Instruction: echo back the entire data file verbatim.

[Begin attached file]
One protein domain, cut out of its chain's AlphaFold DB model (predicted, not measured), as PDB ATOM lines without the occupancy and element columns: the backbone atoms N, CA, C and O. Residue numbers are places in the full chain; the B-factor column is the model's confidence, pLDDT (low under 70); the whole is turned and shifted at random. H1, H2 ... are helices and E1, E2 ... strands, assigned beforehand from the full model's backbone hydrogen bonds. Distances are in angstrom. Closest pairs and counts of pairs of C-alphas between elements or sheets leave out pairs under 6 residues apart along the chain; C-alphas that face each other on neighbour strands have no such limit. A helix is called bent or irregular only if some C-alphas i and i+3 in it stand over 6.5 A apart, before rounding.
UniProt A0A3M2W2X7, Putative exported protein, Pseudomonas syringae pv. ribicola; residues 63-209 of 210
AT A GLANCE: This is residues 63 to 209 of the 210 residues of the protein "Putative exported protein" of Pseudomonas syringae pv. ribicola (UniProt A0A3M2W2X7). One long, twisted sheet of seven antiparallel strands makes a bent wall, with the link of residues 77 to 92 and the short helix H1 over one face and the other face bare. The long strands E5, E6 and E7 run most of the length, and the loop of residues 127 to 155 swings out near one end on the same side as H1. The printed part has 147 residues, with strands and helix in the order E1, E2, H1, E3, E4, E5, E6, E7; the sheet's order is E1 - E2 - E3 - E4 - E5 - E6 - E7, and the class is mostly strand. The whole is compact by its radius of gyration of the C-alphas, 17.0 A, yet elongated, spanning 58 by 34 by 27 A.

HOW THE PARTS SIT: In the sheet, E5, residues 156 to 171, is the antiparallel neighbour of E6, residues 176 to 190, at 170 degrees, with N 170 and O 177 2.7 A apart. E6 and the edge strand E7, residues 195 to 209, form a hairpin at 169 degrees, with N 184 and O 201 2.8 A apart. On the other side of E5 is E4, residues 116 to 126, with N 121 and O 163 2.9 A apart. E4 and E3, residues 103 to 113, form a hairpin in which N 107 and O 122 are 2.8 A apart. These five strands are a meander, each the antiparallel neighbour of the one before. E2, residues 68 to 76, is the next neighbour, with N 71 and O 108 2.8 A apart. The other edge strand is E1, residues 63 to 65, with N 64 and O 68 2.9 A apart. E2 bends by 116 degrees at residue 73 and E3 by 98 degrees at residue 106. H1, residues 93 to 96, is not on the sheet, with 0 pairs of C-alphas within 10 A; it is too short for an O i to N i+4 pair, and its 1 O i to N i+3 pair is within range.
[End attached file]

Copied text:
One protein domain, cut out of its chain's AlphaFold DB model (predicted, not measured), as PDB ATOM lines without the occupancy and element columns: the backbone atoms N, CA, C and O. Residue numbers are places in the full chain; the B-factor column is the model's confidence, pLDDT (low under 70); the whole is turned and shifted at random. H1, H2 ... are helices and E1, E2 ... strands, assigned beforehand from the full model's backbone hydrogen bonds. Distances are in angstrom. Closest pairs and counts of pairs of C-alphas between elements or sheets leave out pairs under 6 residues apart along the chain; C-alphas that face each other on neighbour strands have no such limit. A helix is called bent or irregular only if some C-alphas i and i+3 in it stand over 6.5 A apart, before rounding.
UniProt A0A3M2W2X7, Putative exported protein, Pseudomonas syringae pv. ribicola; residues 63-209 of 210
AT A GLANCE: This is residues 63 to 209 of the 210 residues of the protein "Putative exported protein" of Pseudomonas syringae pv. ribicola (UniProt A0A3M2W2X7). One long, twisted sheet of seven antiparallel strands makes a bent wall, with the link of residues 77 to 92 and the short helix H1 over one face and the other face bare. The long strands E5, E6 and E7 run most of the length, and the loop of residues 127 to 155 swings out near one end on the same side as H1. The printed part has 147 residues, with strands and helix in the order E1, E2, H1, E3, E4, E5, E6, E7; the sheet's order is E1 - E2 - E3 - E4 - E5 - E6 - E7, and the class is mostly strand. The whole is compact by its radius of gyration of the C-alphas, 17.0 A, yet elongated, spanning 58 by 34 by 27 A.

HOW THE PARTS SIT: In the sheet, E5, residues 156 to 171, is the antiparallel neighbour of E6, residues 176 to 190, at 170 degrees, with N 170 and O 177 2.7 A apart. E6 and the edge strand E7, residues 195 to 209, form a hairpin at 169 degrees, with N 184 and O 201 2.8 A apart. On the other side of E5 is E4, residues 116 to 126, with N 121 and O 163 2.9 A apart. E4 and E3, residues 103 to 113, form a hairpin in which N 107 and O 122 are 2.8 A apart. These five strands are a meander, each the antiparallel neighbour of the one before. E2, residues 68 to 76, is the next neighbour, with N 71 and O 108 2.8 A apart. The other edge strand is E1, residues 63 to 65, with N 64 and O 68 2.9 A apart. E2 bends by 116 degrees at residue 73 and E3 by 98 degrees at residue 106. H1, residues 93 to 96, is not on the sheet, with 0 pairs of C-alphas within 10 A; it is too short for an O i to N i+4 pair, and its 1 O i to N i+3 pair is within range.